On the surface, ADHD and OCD are seemingly impossible bedfellows. “Messy,” “hyperactive,” and “scatterbrained” are just a few common synonyms for the former, while the latter is frequently associated with being exceedingly clean, uptight, and meticulous. (While some of these assumptions about these disorders are accurate for some people, they cannot be generalized or applied to everyone.)
Yet, that’s precisely the combination I have. Research shows that up to 30% of people with ADHD also have OCD.
In my reality, ADHD and OCD are codependent frenemies that sometimes help balance each other, even as they egg on one another.
My OCD diagnosis came first, and it never quite felt like the whole picture. I had trouble focusing, which is a common struggle in OCD that stems from difficulty managing compulsive symptoms. Still, it didn’t explain the day-to-day distractibility I experienced. It also didn’t explain my childhood issues with school or my impulsivity. When my psychiatrist added the ADHD diagnosis, it all suddenly made sense.
OCD and ADHD both think they are helpful. ADHD knows you need more dopamine, but it fails to differentiate between healthy and unhealthy sources. OCD wants to relieve anxiety; it just tends to do so in maladaptive ways.
Converse to its stereotype, ADHD also brings hyperfocus – a curious combination with OCD, as “obsessive” is right in the name. For ADHD brains, obsessions are a way to get the stimulation your brain thinks it needs. For OCD, obsessions are a catalyst for the compulsion part of the disorder. The two frequently exacerbate each other for me; this was especially true before I understood that I have both.
The interplay might go something like this: I have an obsessive thought that creates anxiety. So I perform a compulsive action or thought to make it better. Making it better gives relief, and relief makes dopamine. Therefore, the compulsion not only relieves the anxiety temporarily but also activates my brain. Trying to avoid a compulsion, on the other hand, produces a hefty dose of adrenaline while dopamine and serotonin perform an endless dance in my brain.
OCD exploits the poor impulse control of ADHD. It is so much easier to “give in” to a compulsion for that quick relief.
As a kid, ADHD contributed to feelings of shame. I felt like I was lazy and could not do anything right. I felt like a failure and understood that I was not “living up to my potential.” OCD feeds on shame; its what-ifs led me farther into this spiral. What if my obsessions and intrusive thoughts meant that I was a terrible person? And what if, as a horrible person, I was truly lazy?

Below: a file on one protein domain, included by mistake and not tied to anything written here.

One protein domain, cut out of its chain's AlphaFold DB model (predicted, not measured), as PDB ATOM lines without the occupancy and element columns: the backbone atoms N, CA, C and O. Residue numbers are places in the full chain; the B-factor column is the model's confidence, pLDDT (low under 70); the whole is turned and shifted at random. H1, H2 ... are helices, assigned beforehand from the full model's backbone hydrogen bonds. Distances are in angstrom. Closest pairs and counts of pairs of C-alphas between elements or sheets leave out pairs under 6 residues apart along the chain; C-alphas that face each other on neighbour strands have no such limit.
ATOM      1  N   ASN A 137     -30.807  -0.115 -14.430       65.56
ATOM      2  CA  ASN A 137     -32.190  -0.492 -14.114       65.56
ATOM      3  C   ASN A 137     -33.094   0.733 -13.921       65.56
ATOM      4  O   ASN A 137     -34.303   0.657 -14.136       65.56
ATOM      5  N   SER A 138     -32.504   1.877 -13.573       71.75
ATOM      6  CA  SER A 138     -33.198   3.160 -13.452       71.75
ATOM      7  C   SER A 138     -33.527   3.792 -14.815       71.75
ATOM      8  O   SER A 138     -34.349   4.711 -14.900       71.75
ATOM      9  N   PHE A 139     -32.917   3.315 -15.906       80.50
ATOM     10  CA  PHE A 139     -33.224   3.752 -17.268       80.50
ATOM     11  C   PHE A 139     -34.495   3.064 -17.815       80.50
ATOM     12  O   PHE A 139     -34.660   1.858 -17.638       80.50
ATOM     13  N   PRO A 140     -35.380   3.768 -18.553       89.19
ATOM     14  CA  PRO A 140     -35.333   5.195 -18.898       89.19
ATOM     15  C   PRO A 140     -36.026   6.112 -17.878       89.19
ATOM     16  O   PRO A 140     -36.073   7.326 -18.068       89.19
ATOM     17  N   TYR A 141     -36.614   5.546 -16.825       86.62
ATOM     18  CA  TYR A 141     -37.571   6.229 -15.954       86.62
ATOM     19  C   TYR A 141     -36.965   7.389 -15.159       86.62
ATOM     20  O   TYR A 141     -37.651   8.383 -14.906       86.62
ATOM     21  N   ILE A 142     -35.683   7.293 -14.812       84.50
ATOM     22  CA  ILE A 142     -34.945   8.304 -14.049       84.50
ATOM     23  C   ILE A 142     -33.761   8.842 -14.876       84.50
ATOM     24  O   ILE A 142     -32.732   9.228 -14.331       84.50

While “I have OCD” is accurate, it doesn’t mean that the disorder rules everything that I think about and do. For instance, I am not neat and orderly, and germs don’t bother me beyond what feels rational. Those aren’t my particular flavors of OCD. So while it’s true that OCD and ADHD have functional and physiological differences, there is room in my brain for both.
OCD tends to resemble a game of whack-a-mole, with new worries and obsessions popping up just as others begin to feel manageable. ADHD means I can always find new ideas to turn into intrusive thoughts.
Uncertainty fuels OCD, and ADHD produces a lot of uncertainty. For example, it’s challenging to reassure yourself that you locked the car when you have forgotten to do so many times before.
However, I suspect ADHD works to keep OCD in check in some ways. For example, people with comorbid ADHD and OCD are more likely to experience mainly thought-based compulsions, which I find less disruptive than any physical compulsions I experience. Sometimes, the distractability of ADHD smooths the roughest edges of my OCD.
I also think ADHD makes OCD therapy more successful for me. Having a breakthrough, figuring something out, and relieving shame all bring the jolt of dopamine my brain craves. So, in some ways, their coexistence led me to more effective treatment.
It would be great if neurodivergence and symptoms of mental conditions could fit nicely into individual columns. If only we could say, “this compulsion clangs around in the OCD bucket,” “that quirk lines the bottom of the ADHD basket,” and “that neurosis fits in the wider anxiety container.” But it’s rarely that easy. While OCD and ADHD are opposites in some ways, they are also too intertwined to tease apart.
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